LEWISTON, Idaho (From news reports) -- Union members allege the mill manager of Clearwater Paper in Lewiston displayed a sign that read "Poor Baby's" as he drove past a Tuesday rally.
What mill manager Donnie Ely reportedly did "changed the entire tone of negotiations," between Clearwater Paper and labor organizations working on a new contract, according to a joint statement of the three union groups involved in the talks.
Clearwater Paper is aware of what occurred, company spokeswoman Shannon Myers said.
"It was an unfortunate incident and does not represent the company view of the labor negotiations or our employees," Myers said.
Hundreds of Clearwater Paper employees participated in the event along Mill Road in Lewiston, a main route to Clearwater Paper's largest manufacturing complex. It was only the second time a rally has been held during negotiations, according to the union statement.
Union members said they are worried because they have been working without a contract since their previous agreement expired Aug. 31, 2017. Pay and medical benefits are two issues that haven't been resolved as Clearwater Paper negotiates with officers of United Steelworkers Locals 608 and 712 and International Brotherhood of Electrical Workers Local 73, Myers said.
The unions represent employees who work in Clearwater Paper's operations that make pulp, paperboard for packaging and dishes, and tissue for goods like toilet paper and paper napkins.
"We are committed to negotiating an agreement that supports the long-term viability of the Lewiston mill operations and its employees," Myers said.
The rally didn't disrupt mill operations. Employees participated before or after work.
One reason employees said they were willing to spend their spare time drawing attention to the talks is their belief that Clearwater Paper is trying to create a divide between existing employees and new hires.
Clearwater Paper has proposed less robust medical benefits for people hired in the future than the ones hourly workers receive now, said Jim Johnson, a millwright for the company's tissue operations.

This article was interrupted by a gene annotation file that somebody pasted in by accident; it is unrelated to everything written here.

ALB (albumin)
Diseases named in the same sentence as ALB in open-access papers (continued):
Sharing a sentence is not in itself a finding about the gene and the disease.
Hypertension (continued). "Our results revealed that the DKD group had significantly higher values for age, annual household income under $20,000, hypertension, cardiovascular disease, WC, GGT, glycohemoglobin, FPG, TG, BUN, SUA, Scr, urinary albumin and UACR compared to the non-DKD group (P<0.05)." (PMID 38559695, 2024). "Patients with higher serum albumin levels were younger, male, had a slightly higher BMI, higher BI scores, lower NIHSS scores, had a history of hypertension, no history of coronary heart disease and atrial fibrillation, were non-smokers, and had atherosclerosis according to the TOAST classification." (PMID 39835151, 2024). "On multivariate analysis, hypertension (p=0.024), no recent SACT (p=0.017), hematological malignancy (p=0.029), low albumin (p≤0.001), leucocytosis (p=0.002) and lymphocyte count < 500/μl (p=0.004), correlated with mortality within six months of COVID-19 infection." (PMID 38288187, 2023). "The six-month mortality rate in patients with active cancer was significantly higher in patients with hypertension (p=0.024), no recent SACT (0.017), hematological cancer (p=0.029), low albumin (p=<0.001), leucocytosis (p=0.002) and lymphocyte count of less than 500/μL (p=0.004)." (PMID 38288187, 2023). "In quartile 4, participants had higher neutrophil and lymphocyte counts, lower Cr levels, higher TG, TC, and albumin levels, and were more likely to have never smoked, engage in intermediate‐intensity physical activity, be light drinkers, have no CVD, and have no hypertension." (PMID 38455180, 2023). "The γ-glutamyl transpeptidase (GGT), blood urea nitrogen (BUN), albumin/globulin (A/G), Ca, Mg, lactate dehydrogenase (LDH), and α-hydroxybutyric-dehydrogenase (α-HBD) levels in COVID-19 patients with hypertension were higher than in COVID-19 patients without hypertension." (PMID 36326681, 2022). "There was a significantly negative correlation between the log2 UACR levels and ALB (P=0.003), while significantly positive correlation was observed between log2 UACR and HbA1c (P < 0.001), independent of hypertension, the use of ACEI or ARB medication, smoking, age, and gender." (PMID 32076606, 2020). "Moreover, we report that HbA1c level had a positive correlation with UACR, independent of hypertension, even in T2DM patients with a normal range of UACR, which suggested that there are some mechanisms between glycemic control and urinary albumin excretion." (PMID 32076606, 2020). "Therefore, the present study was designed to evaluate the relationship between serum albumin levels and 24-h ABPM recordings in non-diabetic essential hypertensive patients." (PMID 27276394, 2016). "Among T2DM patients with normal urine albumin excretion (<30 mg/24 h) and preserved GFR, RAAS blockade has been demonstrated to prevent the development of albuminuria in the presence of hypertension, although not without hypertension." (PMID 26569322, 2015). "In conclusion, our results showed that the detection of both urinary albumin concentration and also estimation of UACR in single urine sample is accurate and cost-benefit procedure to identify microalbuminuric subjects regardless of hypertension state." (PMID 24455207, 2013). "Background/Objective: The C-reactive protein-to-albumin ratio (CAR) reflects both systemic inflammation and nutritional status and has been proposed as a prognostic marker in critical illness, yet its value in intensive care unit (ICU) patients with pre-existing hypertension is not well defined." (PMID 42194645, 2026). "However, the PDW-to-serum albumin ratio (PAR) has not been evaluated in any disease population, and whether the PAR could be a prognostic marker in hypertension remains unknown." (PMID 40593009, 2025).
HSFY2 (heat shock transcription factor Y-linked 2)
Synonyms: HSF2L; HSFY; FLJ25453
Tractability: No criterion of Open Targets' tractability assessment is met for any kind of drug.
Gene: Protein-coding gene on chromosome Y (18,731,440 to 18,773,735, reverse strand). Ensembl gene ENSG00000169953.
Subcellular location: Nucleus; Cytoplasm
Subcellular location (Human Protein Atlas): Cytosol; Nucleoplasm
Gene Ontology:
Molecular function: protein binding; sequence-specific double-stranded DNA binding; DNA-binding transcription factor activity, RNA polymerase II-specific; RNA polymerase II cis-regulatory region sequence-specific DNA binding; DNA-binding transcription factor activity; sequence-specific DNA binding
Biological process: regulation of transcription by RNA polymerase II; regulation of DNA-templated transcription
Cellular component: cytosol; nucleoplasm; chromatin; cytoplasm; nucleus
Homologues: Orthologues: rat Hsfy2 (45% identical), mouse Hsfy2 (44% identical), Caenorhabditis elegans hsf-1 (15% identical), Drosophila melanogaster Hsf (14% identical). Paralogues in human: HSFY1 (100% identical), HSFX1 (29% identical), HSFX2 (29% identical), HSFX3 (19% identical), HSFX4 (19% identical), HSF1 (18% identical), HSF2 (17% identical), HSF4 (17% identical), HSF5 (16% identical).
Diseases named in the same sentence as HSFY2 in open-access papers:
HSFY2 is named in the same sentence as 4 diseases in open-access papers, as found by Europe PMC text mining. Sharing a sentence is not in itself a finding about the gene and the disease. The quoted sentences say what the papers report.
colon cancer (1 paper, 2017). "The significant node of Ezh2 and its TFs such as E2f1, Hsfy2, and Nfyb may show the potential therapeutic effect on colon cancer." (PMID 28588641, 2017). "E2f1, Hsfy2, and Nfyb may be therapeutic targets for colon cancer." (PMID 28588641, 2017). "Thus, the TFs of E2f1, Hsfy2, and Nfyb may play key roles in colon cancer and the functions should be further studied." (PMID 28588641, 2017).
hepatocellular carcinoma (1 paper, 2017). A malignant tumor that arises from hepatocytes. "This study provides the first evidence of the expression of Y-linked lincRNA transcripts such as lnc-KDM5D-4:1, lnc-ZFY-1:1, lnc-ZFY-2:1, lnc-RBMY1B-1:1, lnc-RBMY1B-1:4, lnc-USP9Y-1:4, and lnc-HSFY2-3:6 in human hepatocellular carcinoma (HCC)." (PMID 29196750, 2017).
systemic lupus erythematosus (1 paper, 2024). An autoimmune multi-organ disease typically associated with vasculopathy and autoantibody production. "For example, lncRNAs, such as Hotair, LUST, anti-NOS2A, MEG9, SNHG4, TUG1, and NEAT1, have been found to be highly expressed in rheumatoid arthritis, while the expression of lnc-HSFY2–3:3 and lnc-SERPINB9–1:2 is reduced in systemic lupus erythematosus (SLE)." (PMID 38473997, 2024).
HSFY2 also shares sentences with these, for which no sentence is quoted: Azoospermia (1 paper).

That disagreement was front and center at the rally. Many men and women waved placards that said "No. 2 Tier." A sign next to the road had a similar message. It read, "Selling Out New Hires Is Not Negotiating. It's Cannibalism."
Clearwater Paper's future staff members will be the children of present employees and their relatives, friends and neighbors, said Rod Allbee, who retired after working at Clearwater Paper for 36 years in a variety of positions.
Working for the company made it possible for Allbee to afford a house and braces and college educations for his two daughters. He wants those types of opportunities to continue.
"We just want this (next) generation to get a piece of the pie," he said.
Employees also are concerned because the discussions seem to be dragging.
Myers acknowledged the negotiations are taking longer than normal. But she said it's because they coincided with the plant's $160 million upgrade that included a new pulp digester and the loss of business from one of its largest tissue customers, identified by others as Kroger.
Clearwater Paper cut more than 100 positions after Kroger reduced how much it buys from the company. The same Clearwater Paper employees and union officials involved in the decisions about what jobs were eliminated also conduct the negotiations, she said.
The atmosphere at Clearwater Paper and ambiguity the company's employees are facing about how much they will earn in upcoming months is affecting other local businesses, Johnson said.
He, for example, has been waiting to replace his 19-year-old pickup truck.
"I'd almost be a fool to drop $70,000 on a pickup, not knowing where we're going with this," he said.
Talks are expected to continue today. Clearwater Paper will also release its financial results for January, February and March today.
The company finished 2018 with a $144 million loss, largely because of a $195 million noncash "goodwill impairment charge" it took for its $530 million acquisition of Cellu Tissue Holdings in 2010. Companies typically take such charges when it is more likely than not the fair market value of a reporting unit is less than its book value.
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